• Limit electrical service to lighting, convenience outlets, and detection/alarm devices.
  • Provide an exit door at each end of the cabin. Exit doors to remain unlocked from the inside and be equipped with panic exit hardware.
  • Provide two smoke detectors and one carbon monoxide detectors, hardwired with battery backup, installed with strobe and horn alarms, inside and outside the cabin.
  • Provide emergency lighting in each cabin.
  • Provide sealed and shatter-proof lighting fixtures.
  • Locate fire extinguishers adjacent to each exit.
  • Prohibit open-flame, gas or propane water heaters within the structure.

Commentary

Although each jurisdiction may have exceptions, most commercial building codes require automatic sprinkler systems in residential occupancies. Under the International Building Code, edition 2009, the model building code in which most jurisdictions base their codes, this typically includes camper cabins. This requirement can create hardships for camp operations considering a renovation project or new construction, especially since the sprinkler requirement does not take into account the camper cabin size, design, occupant load, or seasonal use. Other camp housing types, such as a year-round caretaker’s house, may be considered under residential codes, which generally do not require sprinklers. This classification depends on who is using the building, how long they are staying, the number of occupants, and ultimately, the decision by the local building official.

Beyond housing, camp buildings requiring sprinklers may include assembly spaces such as dining halls and even open-air pavilions, depending on the size of the fire area, occupant load, and other conditions.

It is imperative to engage the project team members early in the process, understand the local codes and meet with the local AHJ to determine requirements that may affect the project’s feasibility.

CASE STUDY — “ROADBLOCK TO CABIN RENEWAL”

A seasonal summer camp in New England proposed to replace some of their deteriorating bunkhouses with new construction. The building permit application was denied by the building official pending the addition of an automatic sprinkler system and the means to maintain the interior environment at a minimum of 68°F, per International Building Code 2009 Edition (IBC). Both of these items were cost prohibitive and incompatible with the desired rustic character of the camp. Rather than providing the most basic protection from the elements, as the program desired, compliance would require a total redesign.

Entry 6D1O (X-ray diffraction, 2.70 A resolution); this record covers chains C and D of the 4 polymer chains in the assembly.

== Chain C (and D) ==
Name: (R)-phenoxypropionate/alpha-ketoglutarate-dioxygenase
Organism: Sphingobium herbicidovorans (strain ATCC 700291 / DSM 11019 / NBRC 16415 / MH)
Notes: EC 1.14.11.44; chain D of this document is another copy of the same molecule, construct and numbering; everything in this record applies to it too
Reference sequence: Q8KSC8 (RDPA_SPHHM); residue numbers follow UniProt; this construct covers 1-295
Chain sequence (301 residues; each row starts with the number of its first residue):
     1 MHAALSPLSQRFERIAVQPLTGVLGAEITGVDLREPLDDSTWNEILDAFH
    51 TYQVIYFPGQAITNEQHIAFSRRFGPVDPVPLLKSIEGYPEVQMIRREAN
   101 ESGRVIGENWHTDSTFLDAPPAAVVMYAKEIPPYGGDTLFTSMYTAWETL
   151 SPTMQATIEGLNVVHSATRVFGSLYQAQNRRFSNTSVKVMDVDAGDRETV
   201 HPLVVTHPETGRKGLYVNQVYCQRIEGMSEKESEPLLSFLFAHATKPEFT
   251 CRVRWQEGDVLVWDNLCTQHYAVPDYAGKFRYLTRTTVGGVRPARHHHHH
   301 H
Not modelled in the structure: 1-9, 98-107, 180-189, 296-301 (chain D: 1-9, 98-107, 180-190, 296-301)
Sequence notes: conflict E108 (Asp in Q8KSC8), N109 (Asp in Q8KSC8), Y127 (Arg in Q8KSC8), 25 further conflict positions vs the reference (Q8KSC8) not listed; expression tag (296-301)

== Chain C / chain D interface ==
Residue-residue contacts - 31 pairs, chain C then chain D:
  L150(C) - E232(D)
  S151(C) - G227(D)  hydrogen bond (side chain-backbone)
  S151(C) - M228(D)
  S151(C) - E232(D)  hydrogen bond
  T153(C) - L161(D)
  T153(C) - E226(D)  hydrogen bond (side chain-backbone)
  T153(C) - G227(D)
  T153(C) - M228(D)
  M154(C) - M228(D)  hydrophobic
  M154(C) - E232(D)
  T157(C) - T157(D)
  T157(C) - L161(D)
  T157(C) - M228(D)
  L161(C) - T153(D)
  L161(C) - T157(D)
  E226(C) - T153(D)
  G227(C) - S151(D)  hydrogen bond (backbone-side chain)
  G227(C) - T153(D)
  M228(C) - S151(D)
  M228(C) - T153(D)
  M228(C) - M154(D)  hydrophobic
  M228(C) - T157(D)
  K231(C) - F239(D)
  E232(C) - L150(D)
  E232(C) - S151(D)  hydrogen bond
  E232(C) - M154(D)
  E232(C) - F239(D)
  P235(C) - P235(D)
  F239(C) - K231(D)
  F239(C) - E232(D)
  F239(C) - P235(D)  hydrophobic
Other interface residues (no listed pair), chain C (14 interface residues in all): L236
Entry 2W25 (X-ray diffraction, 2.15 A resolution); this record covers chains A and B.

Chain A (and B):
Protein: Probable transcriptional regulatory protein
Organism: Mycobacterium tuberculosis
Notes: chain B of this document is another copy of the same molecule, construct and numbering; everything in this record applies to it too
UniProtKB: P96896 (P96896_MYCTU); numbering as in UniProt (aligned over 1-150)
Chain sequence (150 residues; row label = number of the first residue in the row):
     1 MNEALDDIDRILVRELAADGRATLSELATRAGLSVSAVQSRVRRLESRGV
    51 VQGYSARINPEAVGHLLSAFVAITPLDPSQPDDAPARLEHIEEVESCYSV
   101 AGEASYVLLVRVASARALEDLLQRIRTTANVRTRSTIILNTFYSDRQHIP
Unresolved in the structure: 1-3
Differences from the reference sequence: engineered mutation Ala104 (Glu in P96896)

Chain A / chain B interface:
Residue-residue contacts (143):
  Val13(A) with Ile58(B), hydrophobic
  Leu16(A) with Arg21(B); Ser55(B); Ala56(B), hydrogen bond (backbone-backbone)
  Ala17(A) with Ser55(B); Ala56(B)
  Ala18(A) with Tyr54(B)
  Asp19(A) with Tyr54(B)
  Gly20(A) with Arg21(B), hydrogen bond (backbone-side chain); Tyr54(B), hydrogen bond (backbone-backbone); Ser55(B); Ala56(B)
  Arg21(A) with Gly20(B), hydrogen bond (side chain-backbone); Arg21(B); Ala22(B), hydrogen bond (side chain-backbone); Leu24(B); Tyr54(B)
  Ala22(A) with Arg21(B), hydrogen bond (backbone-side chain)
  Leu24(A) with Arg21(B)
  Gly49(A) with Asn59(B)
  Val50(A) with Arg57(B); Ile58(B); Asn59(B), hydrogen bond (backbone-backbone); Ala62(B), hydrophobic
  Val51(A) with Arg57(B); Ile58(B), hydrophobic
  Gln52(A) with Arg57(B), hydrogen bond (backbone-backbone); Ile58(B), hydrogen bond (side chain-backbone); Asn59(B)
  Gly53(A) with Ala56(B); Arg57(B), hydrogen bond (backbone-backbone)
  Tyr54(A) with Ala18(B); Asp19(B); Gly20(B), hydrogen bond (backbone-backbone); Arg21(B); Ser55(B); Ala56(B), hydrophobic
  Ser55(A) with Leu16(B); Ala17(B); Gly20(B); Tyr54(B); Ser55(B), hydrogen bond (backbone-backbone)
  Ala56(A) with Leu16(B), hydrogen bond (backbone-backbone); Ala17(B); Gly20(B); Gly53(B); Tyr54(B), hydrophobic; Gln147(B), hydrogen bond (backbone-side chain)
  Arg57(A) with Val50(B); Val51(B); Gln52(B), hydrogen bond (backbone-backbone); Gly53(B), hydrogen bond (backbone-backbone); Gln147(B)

If the buildings were required to be air-conditioned and heated to meet the interior environment requirement, the building would not only need to a heating system, but would also need to comply with the thermal envelope provisions of the International Energy Conservation Code 2009 Edition (IECC), including the addition of:

  • Windows, in lieu of open-air, screened openings
  •  Exterior wall insulation and an interior wall finish material, in lieu of exposed studs
  • Attic and floor insulation

As the building official was not willing to use his authority to accept alternate provisions, the camp’s only remaining option was to devote time and resources to appeal these decisions and seek relief from these issues from the Board of Adjustment. Although the arguments presented to the Board were eventually successful and construction proceeded without the sprinkler and heating systems, the process resulted in a substantial delay. The Board accepted the following conditions proposed by the design team:

•  Additional smoke detectors to be provided, more closely spaced.

•  Interconnected detectors and strobes to alarm adjacent sleeping spaces.

•  Required fire drills to be practiced by campers and staff.

Commentary

In this jurisdiction, the decisions made by a Board of Adjustment did not create a “case law.” As the project is a phased replacement of the bunkhouses, each and every application must be treated as a separate case and proceed through the appeals process in order to obtain the required building permit.

CASE STUDY — “TOILET FIXTURES — WHO COUNTS?”

A recent project to add new camping facilities brought to light that the plumbing fixture requirements of the local county building code, which were based on a “multi-family dwelling” occupancy type, not only contradicted the camp’s needs and budget, but more importantly, conflicted with the regulations of the State Department of Public Health. The building code requirements were nearly twice those required by the Health Department’s Youth Camp Code, (refer to Table 1 for comparisons of codes). After presenting supporting data and noting that the proposed fixture count would comply with the Health Department’s regulations, it was agreed by the Building Official that the State’s criteria more closely represented the camp’s occupancy type and would be used throughout the project.

Commentary

Since summer camps are a unique occupancy type, not typically addressed by building codes, calculating the number of plumbing fixtures required and their location, can be challenging. In addition, there may be other regulations that can have conflicting requirements. This can affect the project’s budget, schedule and vision for camp.